As a practising Wiccan, this does not mean I run around charmed style battling demons and casting spells which give me supernatural powers. While I would love supernatural powers, that’s not how magic works. And the only demons we battle are our own inner demons. Simply put I am a priestess of nature, and my gods. When I signed up for Wiccan training as part of the preparation for initiation into a coven, I knew I was signing up for a life of service. Service to my gods, service to my community, and service to a wider community of souls - both human and animal. My mission has always been to improve the little corner of the universe in which I reside, and follow the inner promptings of my gods. Sometimes priestessly duties mean writing, sometimes making jewellery or soap, sometimes teaching classes, but always I’m interested in helping other people to connect to their own inner divinity, often through their creativity. I’m not interested in telling people what to do, only empowering them to make their own choices, their own decisions.

I’ve explored in other blog articles the nature of the deities I serve. The Wiccan concept of sacred feminine and masculine (and everything in between those two binaries). I always encourage my students to discover their own connection to the divine, in whatever form that might take, paganism is not a path which engenders dictatorship. It’s about each of us finding your own way, and connecting in a way that works for us.

The one constant through all pagan paths, whether you practice sky clad or robed, is a love of nature. To me, life only begins to make sense in nature, whether I’m walking, or swimming in the rivers or the sea. I’ve come to realise as I’ve got older I have a rural heart. While I loved the excitement of living in the city, that brought with it its own challenges. (How to connect to nature in one of the worlds biggest metropolises is always a challenge. But it was a challenge I rose to, and I believe succeeded at.)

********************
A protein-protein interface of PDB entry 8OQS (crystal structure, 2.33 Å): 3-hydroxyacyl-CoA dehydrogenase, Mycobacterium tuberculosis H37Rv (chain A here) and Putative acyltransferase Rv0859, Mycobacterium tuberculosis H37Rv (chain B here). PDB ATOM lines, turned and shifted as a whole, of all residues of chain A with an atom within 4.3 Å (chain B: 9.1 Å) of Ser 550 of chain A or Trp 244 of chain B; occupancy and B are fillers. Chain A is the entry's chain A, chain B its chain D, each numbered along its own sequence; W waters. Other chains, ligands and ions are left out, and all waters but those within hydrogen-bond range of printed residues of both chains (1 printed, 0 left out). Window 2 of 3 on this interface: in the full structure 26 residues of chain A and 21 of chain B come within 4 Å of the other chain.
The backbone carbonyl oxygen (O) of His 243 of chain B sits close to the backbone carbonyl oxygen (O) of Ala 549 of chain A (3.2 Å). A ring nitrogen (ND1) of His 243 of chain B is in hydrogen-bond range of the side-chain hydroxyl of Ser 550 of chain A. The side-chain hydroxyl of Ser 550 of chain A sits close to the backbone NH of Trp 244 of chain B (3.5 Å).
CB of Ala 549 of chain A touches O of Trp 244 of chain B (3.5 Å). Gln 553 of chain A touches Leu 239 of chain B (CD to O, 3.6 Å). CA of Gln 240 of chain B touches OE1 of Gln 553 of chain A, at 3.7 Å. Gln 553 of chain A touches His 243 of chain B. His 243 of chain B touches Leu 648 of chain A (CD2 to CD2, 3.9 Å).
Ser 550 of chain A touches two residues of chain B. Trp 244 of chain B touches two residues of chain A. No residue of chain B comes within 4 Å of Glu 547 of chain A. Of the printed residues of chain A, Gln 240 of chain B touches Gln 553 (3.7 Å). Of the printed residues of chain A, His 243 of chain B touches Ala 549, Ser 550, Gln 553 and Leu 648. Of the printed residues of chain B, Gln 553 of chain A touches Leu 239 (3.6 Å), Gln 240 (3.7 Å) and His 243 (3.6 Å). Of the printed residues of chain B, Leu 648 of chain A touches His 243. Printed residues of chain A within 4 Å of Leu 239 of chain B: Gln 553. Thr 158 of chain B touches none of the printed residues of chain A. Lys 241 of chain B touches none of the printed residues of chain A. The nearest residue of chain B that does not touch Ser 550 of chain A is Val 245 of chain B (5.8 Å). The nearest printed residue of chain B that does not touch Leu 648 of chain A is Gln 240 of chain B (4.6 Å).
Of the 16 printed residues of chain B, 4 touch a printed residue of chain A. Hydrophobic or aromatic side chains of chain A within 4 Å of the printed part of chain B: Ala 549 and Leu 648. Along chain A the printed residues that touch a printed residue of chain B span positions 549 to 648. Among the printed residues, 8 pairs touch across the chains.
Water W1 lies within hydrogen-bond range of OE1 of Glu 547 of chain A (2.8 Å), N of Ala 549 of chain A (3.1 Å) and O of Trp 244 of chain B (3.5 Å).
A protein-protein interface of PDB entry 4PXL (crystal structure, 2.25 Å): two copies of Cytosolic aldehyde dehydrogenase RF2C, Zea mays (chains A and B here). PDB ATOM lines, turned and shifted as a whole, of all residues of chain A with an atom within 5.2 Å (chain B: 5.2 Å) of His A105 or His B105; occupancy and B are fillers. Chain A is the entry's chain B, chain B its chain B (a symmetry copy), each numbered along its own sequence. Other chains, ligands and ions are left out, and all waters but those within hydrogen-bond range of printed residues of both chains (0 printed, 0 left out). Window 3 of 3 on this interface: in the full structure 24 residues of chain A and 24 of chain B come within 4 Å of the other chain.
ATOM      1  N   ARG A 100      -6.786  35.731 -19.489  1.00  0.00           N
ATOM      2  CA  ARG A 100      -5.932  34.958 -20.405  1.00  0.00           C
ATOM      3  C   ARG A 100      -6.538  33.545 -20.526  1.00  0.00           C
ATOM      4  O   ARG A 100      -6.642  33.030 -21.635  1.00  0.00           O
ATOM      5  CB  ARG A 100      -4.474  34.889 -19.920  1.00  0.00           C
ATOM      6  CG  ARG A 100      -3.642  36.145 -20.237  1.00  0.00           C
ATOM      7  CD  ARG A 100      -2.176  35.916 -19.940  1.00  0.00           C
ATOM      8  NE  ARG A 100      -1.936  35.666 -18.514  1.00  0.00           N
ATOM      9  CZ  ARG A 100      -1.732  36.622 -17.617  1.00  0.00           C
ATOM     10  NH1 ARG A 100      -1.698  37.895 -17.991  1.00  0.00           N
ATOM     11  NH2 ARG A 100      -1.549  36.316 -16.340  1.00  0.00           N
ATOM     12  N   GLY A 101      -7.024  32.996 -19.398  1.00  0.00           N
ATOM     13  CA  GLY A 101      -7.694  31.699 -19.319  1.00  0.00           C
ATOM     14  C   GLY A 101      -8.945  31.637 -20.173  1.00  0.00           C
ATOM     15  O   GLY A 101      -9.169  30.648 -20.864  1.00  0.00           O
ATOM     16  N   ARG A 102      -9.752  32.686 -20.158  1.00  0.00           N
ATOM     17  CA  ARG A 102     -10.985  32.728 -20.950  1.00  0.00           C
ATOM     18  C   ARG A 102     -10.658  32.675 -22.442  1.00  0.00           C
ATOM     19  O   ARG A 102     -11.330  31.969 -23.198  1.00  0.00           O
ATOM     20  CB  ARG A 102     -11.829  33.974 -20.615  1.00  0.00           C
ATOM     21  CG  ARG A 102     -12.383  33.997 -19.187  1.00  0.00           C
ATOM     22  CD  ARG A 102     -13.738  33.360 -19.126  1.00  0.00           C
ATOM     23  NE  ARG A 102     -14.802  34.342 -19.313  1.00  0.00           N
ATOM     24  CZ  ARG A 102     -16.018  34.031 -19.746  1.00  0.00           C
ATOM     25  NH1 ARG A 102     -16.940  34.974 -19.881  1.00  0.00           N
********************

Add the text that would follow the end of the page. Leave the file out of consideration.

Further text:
My book Nature Mystics was an examination of fellow writers who were, like me, inspired by nature to write. Nature opens up the pathways to my creativity. It enables me to connect to something bigger, to see the pattern in the universe, what Mary Webb referred to as reading the Kabbalistic signs in nature. It is evidence of the divine in life, and walking in nature allows me to remember the billions of souls that reside on this planet. Every living creature deserves our respect and our protection. They are to be cherished not used.